How to Start a Private Duty Home Care Sitting Service

As the population of elderly adults grows, so does the need to have dependable, qualified staff to empower them to remain in their own homes. Elderly clients who need assistance with activities of daily living can benefit from both live-in and day care. A private duty home care sitting service can be a rewarding and profitable way to help elderly citizens. Sitters also may assist disabled people of all ages.

Obtain needed permits and licenses. Every state has its own licensing authority and regulations. Check with the state department that governs the locale that the agency is to be located in. Consider hiring a consultant who has experience starting or evaluating home care agencies.

Develop a comprehensive business plan. Include market analysis, marketing and financial plans, and business structure.

Obtain financing. Start with the bank where you have accounts. Many banks and lending institutions offer financial through the U.S. Small Business Administration, or SBA, guaranteed loan programs (see Resources). Also contact your local small business association and chamber of commerce to find out about grants, low-interest loans, and other resources available in your community.

Create an office manual. Include a mission statement, organizational chart, infection control procedures, and a quality control plan. Establish a fee schedule. Develop a privacy statement.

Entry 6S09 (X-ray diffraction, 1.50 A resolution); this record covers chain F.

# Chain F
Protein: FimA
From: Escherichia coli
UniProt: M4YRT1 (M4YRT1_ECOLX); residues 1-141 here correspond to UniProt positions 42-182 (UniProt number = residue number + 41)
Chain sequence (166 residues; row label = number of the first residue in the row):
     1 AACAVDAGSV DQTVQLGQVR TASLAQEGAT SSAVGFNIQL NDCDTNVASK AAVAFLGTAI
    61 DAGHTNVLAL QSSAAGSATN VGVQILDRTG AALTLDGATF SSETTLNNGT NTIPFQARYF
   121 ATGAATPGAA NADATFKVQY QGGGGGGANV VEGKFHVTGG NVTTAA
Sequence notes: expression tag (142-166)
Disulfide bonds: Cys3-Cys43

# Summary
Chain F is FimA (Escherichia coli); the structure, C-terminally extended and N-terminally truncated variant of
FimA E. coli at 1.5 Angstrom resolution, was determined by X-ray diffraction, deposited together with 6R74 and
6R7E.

Develop a plan for handling customer complaints. Include information about who to contact regarding reports of abuse, neglect and exploitation. Stock up on copies of the home care clients' bill of rights to distribute to all clients (see example in Resources).

Create a policies and procedures manual. Include detailed instructions about how to handle untoward incidents and infectious disease. Document hiring and termination procedures. Include clear instructions about how staff are to perform common duties such as meal preparation, transportation of clients, and other client services. List any limitations on services to be performed. Consider contracting the services of a Registered Nurse to assist with this step. You may also elect to buy resource material such as books or templates to help you compile this manual.

Develop an emergency management plan. Contact the Emergency Management Division of your state (see Resources). Obtain required documents for assessing and registering clients with special health needs.

Create a personnel manual. Include orientation and training materials, background checks, licenses, documentation of state-mandated training and health screening information.

Recruit staff. Start with an administrator and alternate administrator to oversee operations. Interview and obtain background checks on all applicants.

Get the word out. Use your marketing plan. Advertise in retirement community newspapers. Post flyers (with permission) at senior centers. Meet with geriatric care directors at local hospitals, HMOs, and social service agencies. Ask your local office on aging to add your business to their lists (see References for a site linking to state aging offices).


  • Delays in obtaining licensure are common. Plan for some leeway in scheduling your opening day.